|Scientific Name:||Apium graveolens L.|
Apium dulce Mill.
Apium graveolens subsp. butronensis (D.Gómez & G.Monts.) Aizpuru
Apium graveolens var. butronensis D.Gómez & G.Monts.
Apium graveolens var. maritimum Dumort.
Apium integrilobum Hayata
Apium lobatum Gilib.
Apium lusitanicum Mill.
Apium palustre Thore
Apium rapaceum Mill.
Apium celleri Gaertn.
Apium decumbens Eckl. & Zeyh.
Apium graveolens f. lusitanicum (Mill.) J.Helm
Apium graveolens var. bashmensis Hosni
Apium graveolens var. dulce (Mill.) DC.
Apium graveolens var. lusitanicum (Mill.) DC.
Apium maritimum Salisb.
Apium vulgare Bubani
Carum graveolens (L.) Koso-Pol.
Celeria graveolens (L.) Britton
Selinum graveolens Krause
Seseli graveolens Scop.
Sium apium Roth
Sium graveolens Vest
|Red List Category & Criteria:||Least Concern ver 3.1|
|Reviewer(s):||García, N. & Tognelli, M.|
|Contributor(s):||de Belair, G., Knees, S.G., Patzelt, A., Neale, S. & Williams, L.|
This species is classed as Least Concern as it is widespread with stable populations and does not face any major threats.
This species is apparently native to much of Europe, North Africa, Siberia and the Caucasus, it has been introduced throughout much of the rest of the world and its true native distribution is now almost impossible to establish because it is obscured by introduction. It is certainly considered to be non-native in China (Menglan and Watson 2005) and Australia (Rechinger 1987), other areas of occurrence are very difficult to establish.
Native:Afghanistan; Albania; Algeria; Armenia; Austria; Azerbaijan; Bahrain; Belgium; Bosnia and Herzegovina; Croatia; Cyprus; Denmark; Egypt (Egypt (African part), Sinai); France (Corsica, France (mainland)); Georgia; Germany; Greece (East Aegean Is., Greece (mainland), Kriti); Iran, Islamic Republic of; Iraq; Ireland; Isle of Man; Italy (Italy (mainland), Sardegna, Sicilia); Jersey; Jordan; Lebanon; Libya; Liechtenstein; Luxembourg; Malta; Moldova; Montenegro; Morocco; Netherlands; Oman; Pakistan; Palestinian Territory, Occupied; Poland; Portugal (Azores, Madeira, Portugal (mainland)); Romania; Russian Federation (European Russia, South European Russia); Saudi Arabia; Serbia; Slovakia; Slovenia; Spain (Baleares, Canary Is., Spain (mainland)); Switzerland; Syrian Arab Republic; Tajikistan; Tunisia; Turkey (Turkey-in-Asia, Turkey-in-Europe); Turkmenistan; Ukraine (Krym, Ukraine (main part)); United Kingdom (Great Britain, Northern Ireland); Uzbekistan; Yemen (North Yemen, Socotra, South Yemen)
Introduced:Australia (Lord Howe Is., New South Wales, Northern Territory, Queensland, South Australia, Tasmania, Victoria, Western Australia); Canada (Nova Scotia); China; Finland; New Zealand (Antipodean Is., Kermadec Is., North Is., South Is.); Norway; United States (Arizona, California, Connecticut, Florida, Idaho, Illinois, Louisiana, Maine, Missouri, Nevada, New Jersey, New Mexico, New York, North Carolina, Ohio, Oklahoma, Oregon, Pennsylvania, South Carolina, South Dakota, Texas, Utah, Washington, West Virginia)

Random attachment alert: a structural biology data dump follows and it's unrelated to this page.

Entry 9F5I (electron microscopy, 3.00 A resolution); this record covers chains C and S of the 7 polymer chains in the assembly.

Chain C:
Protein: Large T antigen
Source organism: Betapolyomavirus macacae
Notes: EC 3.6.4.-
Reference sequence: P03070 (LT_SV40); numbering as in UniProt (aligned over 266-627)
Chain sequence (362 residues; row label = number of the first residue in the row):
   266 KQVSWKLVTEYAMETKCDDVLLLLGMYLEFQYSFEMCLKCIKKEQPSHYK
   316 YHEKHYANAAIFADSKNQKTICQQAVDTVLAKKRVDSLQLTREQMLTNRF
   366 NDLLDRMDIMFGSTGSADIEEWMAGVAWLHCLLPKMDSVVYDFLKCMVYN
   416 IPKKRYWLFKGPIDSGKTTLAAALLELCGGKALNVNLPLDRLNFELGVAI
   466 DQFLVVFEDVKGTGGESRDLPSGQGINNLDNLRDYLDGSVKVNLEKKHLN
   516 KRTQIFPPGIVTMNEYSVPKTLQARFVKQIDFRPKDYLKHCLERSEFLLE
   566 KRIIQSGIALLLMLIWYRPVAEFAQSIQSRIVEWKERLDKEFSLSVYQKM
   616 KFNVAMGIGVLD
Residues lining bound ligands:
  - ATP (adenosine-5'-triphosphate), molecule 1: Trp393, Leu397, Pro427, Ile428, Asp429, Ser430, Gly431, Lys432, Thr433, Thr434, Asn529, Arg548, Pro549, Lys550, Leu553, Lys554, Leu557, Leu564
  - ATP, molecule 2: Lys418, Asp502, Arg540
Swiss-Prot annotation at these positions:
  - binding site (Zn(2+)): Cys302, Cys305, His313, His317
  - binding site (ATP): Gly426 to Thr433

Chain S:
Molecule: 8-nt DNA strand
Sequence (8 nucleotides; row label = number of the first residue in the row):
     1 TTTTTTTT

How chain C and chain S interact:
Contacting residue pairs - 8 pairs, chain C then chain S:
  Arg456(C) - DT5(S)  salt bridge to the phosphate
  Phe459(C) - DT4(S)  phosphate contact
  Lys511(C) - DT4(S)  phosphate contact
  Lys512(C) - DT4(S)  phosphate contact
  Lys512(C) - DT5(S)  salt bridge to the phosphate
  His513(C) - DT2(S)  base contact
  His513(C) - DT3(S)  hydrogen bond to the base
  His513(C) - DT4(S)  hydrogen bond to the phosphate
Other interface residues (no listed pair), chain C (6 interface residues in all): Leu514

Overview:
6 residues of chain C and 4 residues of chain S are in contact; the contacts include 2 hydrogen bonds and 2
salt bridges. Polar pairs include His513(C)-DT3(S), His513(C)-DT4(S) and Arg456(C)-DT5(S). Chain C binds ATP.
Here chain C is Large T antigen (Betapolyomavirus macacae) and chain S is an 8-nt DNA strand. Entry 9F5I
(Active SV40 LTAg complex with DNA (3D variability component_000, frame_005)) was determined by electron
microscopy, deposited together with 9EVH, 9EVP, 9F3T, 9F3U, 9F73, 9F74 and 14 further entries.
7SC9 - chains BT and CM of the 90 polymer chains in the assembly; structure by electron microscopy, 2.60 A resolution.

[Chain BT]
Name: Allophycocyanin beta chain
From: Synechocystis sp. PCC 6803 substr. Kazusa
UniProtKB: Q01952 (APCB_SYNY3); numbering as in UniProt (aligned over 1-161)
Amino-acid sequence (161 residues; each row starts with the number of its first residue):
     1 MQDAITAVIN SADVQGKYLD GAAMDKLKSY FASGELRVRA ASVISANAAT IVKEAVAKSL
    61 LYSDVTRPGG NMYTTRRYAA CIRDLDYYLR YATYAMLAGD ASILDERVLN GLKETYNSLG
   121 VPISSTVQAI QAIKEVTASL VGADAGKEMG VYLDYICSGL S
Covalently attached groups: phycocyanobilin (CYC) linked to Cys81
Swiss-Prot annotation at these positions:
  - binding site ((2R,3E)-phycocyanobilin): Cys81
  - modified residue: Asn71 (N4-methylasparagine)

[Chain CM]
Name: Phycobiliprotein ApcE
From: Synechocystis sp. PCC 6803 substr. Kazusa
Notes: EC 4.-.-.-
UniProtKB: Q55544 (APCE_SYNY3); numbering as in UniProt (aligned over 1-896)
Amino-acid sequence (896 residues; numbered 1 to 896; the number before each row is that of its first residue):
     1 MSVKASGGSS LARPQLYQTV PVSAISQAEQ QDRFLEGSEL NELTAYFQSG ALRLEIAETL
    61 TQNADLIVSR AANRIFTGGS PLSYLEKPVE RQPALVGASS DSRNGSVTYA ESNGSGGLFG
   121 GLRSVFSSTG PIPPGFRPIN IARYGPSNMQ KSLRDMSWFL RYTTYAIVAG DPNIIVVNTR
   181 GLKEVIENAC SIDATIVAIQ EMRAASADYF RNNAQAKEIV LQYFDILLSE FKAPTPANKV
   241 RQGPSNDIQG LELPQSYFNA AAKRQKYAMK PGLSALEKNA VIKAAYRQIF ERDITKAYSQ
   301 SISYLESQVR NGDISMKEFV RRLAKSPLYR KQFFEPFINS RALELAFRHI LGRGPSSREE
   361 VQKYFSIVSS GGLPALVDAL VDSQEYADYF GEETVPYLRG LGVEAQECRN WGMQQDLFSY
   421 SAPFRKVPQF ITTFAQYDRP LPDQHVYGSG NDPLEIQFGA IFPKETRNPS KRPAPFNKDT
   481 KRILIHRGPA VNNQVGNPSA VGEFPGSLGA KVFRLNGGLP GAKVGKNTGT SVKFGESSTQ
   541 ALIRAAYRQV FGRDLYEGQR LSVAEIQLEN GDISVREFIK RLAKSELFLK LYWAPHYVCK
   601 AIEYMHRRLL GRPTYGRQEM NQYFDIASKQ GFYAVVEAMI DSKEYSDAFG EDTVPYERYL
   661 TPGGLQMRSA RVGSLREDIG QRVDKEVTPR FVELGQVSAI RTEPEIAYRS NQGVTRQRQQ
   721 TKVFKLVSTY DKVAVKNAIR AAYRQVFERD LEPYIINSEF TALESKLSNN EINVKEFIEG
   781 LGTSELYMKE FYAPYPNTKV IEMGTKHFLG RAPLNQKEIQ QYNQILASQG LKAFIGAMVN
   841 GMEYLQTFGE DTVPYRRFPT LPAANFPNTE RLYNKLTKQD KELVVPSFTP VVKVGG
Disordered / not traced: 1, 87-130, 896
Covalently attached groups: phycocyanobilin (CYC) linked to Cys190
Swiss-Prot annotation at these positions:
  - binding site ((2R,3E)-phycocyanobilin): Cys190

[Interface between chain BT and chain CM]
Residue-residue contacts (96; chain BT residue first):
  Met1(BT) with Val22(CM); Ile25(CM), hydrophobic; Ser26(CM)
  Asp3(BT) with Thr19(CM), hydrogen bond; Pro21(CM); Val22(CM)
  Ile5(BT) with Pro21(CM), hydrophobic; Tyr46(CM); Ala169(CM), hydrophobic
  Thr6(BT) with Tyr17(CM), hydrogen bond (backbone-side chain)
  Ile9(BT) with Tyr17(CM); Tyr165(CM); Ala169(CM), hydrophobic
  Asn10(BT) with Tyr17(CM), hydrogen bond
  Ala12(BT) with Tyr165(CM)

Present - origin uncertain:Czech Republic; Hungary; Sweden
|Range Map:||Click here to open the map viewer and explore range.|
|Population:||This species is widespread and abundant throughout most of the world, with most populations the result of introductions and evidence to suggest that overall the species is increasing. Most populations of this species throughout its European range (and therefore most native populations) appear to be stable, although there is concern over its status in Sweden.|
|Current Population Trend:||Increasing|
|Habitat and Ecology:||This species typically grows in marshy areas near or on the coast, including the upper limits of salt marshes and wetland systems behind beaches.|
|Use and Trade:||
This cosmopolitan species is cultivated as a vegetable (celery and celeriac) and has been since ancient times; it features in the herbal medicinal traditions of many civilizations. All parts of the plant are used in traditional Chinese medicine as the dietary herb “qin” (also known as “han qin” and “qin cai”) (Menglan and Watson 2005).
There are no known significant past, ongoing or future threats to this species.
|Conservation Actions:||This species is listed as Critically Endangered in Sweden, but this is understood to refer to a very small native population in the south and at the northern limits of the native range of the species, rather than a decline. There are no other conservation measures in place or needed.|
|Citation:||Lansdown, R.V. 2013. Apium graveolens. The IUCN Red List of Threatened Species 2013: e.T164203A13575099.Downloaded on 22 September 2018.|
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